"Every day that goes by increases the potential that our relations with China could be damaged and our hope is that this matter gets resolved quickly," Bush said. "We're working behind the scenes. We've got every diplomatic channel open. We are in discussions with the Chinese.
"It's now time for our troops to come home, so that our relationship does not become damaged," he said.
The president said he had spoken to U.S. Army Brigadier Gen. Neal Sealock, who had just "had a good visit with all 24 crew members."
"His report is that their spirits are very high, that they're doing well, and that's good news," Bush said. "Secondly, all of us around this table understand diplomacy takes time, but there is a point ... at which our relations with China could become damaged."
Bush spoke from the White House just before a Cabinet meeting about his budget, which he is sending to Congress.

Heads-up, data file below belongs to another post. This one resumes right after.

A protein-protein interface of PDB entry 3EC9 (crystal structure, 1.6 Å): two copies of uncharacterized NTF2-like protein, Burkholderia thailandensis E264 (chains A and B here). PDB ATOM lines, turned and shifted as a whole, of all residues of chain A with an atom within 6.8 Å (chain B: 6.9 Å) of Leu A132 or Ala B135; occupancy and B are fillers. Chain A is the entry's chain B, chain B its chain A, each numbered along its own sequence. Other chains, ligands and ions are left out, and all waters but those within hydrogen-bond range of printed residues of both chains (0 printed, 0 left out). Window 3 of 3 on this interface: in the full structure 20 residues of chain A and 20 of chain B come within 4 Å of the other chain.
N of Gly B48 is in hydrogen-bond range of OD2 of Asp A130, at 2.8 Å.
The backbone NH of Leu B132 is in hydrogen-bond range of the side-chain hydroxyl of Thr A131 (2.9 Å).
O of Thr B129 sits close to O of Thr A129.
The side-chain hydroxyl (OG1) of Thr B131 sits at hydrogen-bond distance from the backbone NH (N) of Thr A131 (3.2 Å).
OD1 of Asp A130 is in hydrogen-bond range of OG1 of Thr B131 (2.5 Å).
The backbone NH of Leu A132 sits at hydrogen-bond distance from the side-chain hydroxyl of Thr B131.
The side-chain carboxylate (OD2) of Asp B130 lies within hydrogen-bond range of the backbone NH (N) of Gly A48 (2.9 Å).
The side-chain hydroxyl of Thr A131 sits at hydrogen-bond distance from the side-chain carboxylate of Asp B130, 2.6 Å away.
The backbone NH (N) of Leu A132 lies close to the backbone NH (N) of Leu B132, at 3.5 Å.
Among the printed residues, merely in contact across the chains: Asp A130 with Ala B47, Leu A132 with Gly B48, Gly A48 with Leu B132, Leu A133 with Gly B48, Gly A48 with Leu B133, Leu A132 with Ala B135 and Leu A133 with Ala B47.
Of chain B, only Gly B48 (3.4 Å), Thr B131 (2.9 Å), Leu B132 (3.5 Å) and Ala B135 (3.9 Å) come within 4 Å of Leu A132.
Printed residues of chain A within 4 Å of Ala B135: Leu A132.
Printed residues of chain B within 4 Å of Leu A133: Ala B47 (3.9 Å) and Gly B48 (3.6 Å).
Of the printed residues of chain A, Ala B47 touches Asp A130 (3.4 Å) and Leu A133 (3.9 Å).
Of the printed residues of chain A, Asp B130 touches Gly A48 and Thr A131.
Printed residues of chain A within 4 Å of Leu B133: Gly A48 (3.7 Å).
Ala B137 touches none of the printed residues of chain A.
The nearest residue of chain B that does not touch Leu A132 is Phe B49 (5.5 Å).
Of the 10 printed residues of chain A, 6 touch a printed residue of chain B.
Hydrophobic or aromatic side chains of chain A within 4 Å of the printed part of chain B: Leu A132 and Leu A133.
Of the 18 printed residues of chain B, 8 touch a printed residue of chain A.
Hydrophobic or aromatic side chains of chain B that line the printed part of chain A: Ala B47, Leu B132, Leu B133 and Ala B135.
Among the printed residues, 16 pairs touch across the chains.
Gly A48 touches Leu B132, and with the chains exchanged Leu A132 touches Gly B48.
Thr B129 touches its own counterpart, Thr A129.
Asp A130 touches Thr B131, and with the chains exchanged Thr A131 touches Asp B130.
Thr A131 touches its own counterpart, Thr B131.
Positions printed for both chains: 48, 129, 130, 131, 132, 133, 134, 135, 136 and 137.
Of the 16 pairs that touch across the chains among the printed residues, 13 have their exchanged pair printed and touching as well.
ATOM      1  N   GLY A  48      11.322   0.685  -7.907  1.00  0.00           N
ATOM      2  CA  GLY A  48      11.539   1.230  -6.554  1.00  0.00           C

Meanwhile, U.S. Ambassador Joseph Prueher told reporters in Beijing, "We are making progress and negotiating and working on the release of the air crew." He did not elaborate.
U.S. officials visited the crew Monday evening, China time, for the fourth time. "We are glad to report they are in excellent health. Their spirits are extremely high, and we had a good conversation for about 40 minutes as a group," Sealock told reporters on Hainan.
He said the crew was receiving e-mails, toiletries and other provisions and was living in facilities similar to officers' quarters.
"That includes air conditioning. It is very clean. It is a hotel environment," he said.
China continues to demand that the United States apologize, something Washington refuses to do.
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